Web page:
A college education offers lifetime skills such as the ability to attack a wide array of problems, professionally communicate with others, and the ability to efficiently manage projects and problems.

Without a college education, an individual does have the ability to gain some of these skills but a four-year degree is able to expand and offer extensive experience with these skills. Through an abundance of classes, learning opportunities such as internships or research and interpersonal interactions, students are prepared for a diverse working world. These skills can often be looked at as useful but again, the job market and technological world is changing, and these skills will help individuals change and flow with it.

America has great privilege when it comes to college, a promising factor in our country’s future. It’s important to take advantage of that privilege to better yourself and our future as an economically and relationally advanced world. A college education is obviously not the only path out there, but it’s proven to be the strongest path toward job and financial stability which is a highly important factor to consider when deciding what path is best for you.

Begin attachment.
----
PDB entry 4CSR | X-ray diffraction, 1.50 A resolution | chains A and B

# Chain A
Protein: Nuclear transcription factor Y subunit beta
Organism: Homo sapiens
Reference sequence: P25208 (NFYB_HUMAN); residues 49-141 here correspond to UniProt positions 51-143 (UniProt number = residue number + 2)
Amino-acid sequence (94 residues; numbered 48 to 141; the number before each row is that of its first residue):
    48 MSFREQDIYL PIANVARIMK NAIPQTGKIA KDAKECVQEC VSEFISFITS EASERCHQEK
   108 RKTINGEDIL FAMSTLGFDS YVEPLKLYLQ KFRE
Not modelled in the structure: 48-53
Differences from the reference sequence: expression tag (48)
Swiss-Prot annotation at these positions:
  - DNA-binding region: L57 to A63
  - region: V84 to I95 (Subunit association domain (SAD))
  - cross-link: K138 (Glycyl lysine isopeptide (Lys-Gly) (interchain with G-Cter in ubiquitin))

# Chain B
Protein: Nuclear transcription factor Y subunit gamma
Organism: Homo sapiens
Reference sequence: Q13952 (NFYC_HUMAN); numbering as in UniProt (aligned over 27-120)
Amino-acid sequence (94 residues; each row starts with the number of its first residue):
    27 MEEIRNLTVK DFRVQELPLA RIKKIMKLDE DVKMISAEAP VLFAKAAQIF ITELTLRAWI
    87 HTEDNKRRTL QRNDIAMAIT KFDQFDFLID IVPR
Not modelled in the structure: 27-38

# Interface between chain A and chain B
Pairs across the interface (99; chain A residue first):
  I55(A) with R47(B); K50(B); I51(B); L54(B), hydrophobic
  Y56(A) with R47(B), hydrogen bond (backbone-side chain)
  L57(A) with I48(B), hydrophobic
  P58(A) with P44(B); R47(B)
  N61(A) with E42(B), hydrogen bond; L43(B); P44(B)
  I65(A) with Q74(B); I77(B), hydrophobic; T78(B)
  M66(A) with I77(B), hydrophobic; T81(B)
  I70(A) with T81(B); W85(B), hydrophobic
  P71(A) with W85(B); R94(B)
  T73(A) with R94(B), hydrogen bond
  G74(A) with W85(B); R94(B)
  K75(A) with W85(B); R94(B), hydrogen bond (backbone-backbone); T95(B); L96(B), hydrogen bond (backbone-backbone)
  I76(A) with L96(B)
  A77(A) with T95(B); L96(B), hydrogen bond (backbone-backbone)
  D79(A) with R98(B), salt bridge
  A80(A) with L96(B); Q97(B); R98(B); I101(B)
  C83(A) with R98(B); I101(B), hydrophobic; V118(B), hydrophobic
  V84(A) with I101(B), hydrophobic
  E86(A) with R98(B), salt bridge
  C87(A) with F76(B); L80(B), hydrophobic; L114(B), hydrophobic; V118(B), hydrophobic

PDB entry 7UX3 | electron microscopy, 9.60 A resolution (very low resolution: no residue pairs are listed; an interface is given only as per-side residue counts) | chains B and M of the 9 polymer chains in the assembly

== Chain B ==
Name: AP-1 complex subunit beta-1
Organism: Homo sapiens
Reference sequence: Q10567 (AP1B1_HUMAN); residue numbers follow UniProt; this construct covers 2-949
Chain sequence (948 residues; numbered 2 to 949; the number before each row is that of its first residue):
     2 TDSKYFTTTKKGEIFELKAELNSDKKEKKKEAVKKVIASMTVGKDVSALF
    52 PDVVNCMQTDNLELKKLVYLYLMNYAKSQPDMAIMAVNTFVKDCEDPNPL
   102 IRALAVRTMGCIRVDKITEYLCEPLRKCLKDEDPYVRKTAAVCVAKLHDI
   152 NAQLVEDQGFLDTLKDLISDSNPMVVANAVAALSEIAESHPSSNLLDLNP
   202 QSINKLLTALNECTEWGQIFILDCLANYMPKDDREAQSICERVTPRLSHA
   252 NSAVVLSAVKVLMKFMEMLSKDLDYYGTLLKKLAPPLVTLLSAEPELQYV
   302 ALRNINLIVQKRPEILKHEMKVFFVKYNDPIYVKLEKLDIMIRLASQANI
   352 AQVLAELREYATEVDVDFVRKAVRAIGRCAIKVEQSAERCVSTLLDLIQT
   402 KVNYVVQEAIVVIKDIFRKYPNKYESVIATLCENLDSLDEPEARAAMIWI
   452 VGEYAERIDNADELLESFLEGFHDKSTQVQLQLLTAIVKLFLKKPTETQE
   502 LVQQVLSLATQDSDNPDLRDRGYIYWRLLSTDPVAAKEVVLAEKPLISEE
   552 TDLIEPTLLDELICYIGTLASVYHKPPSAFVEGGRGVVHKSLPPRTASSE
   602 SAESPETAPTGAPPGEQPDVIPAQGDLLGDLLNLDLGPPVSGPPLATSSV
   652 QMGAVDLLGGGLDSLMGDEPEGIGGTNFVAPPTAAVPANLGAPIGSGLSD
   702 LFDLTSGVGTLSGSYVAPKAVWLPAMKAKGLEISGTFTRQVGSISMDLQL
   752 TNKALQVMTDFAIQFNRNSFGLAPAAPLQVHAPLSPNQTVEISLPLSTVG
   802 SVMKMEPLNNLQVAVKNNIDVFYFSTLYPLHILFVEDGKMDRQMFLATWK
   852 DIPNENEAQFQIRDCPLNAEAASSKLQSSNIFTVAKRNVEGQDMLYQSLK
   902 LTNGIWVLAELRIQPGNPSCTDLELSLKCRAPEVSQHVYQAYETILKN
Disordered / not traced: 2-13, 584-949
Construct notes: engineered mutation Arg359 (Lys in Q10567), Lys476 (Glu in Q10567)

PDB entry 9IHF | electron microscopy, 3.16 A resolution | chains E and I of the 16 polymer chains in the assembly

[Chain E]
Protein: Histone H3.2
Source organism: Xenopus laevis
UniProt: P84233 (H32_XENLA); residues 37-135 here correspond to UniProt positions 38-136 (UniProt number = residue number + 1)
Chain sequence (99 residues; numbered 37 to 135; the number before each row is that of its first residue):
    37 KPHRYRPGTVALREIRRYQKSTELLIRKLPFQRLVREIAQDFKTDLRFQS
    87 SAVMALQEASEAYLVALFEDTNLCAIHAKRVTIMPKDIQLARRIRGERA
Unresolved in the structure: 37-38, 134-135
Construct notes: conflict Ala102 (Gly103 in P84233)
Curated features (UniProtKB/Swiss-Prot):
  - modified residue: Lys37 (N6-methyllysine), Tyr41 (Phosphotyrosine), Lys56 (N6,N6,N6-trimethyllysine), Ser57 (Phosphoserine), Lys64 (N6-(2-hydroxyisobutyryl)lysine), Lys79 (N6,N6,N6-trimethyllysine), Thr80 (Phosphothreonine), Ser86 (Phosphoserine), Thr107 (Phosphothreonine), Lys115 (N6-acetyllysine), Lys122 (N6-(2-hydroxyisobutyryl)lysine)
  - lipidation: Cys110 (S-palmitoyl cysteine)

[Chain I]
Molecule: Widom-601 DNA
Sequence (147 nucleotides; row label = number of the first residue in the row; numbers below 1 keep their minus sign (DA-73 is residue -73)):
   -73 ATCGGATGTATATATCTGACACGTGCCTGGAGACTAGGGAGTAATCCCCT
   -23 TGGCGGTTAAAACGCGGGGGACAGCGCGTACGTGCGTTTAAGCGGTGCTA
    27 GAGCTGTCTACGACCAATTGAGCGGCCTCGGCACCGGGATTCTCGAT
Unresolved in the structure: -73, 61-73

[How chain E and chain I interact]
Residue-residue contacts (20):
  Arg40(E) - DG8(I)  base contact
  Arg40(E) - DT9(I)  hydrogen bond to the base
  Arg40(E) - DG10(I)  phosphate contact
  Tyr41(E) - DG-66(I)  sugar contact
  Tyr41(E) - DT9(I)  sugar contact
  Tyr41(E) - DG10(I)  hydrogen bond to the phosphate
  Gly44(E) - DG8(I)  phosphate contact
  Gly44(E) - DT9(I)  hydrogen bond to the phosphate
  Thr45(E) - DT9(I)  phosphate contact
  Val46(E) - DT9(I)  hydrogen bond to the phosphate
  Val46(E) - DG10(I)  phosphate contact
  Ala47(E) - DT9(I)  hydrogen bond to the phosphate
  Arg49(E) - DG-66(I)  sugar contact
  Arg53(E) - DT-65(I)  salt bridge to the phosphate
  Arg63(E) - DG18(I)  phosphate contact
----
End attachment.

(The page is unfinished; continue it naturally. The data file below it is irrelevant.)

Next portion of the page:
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CON: Success is not entirely determined by college

“When I was in college…” the story so many students hear from their parents during high school. The standard of attending college is impressed upon students as soon as elementary school, narrowing the way they view their future. Many students stride through high school with the underlying perception that getting admitted to college is the only option. Despite the impression we receive from adults and authority figures throughout our lives, college is not the best option available to everyone.

College has significantly increased its admission requirements regarding academics, personal values and philanthropy. The system of admissions has been majorly reformed. What makes an applicant attractive to the admissions office has become significantly stricter and centralized around GPA, class rank and various other academic rankings.

Obsessively monitoring our GPAs, enduring the intense preparation for standardized tests, we subject ourselves to the enormous process of getting admitted to our dream college.

With parental and societal pressure, college feels inevitable, as if it is already decided. This overwhelming pressure leads students to feel as though these numbers define them. The degradation of self-worth through the application process discredits students of their natural talents and presence both in their school and in the world.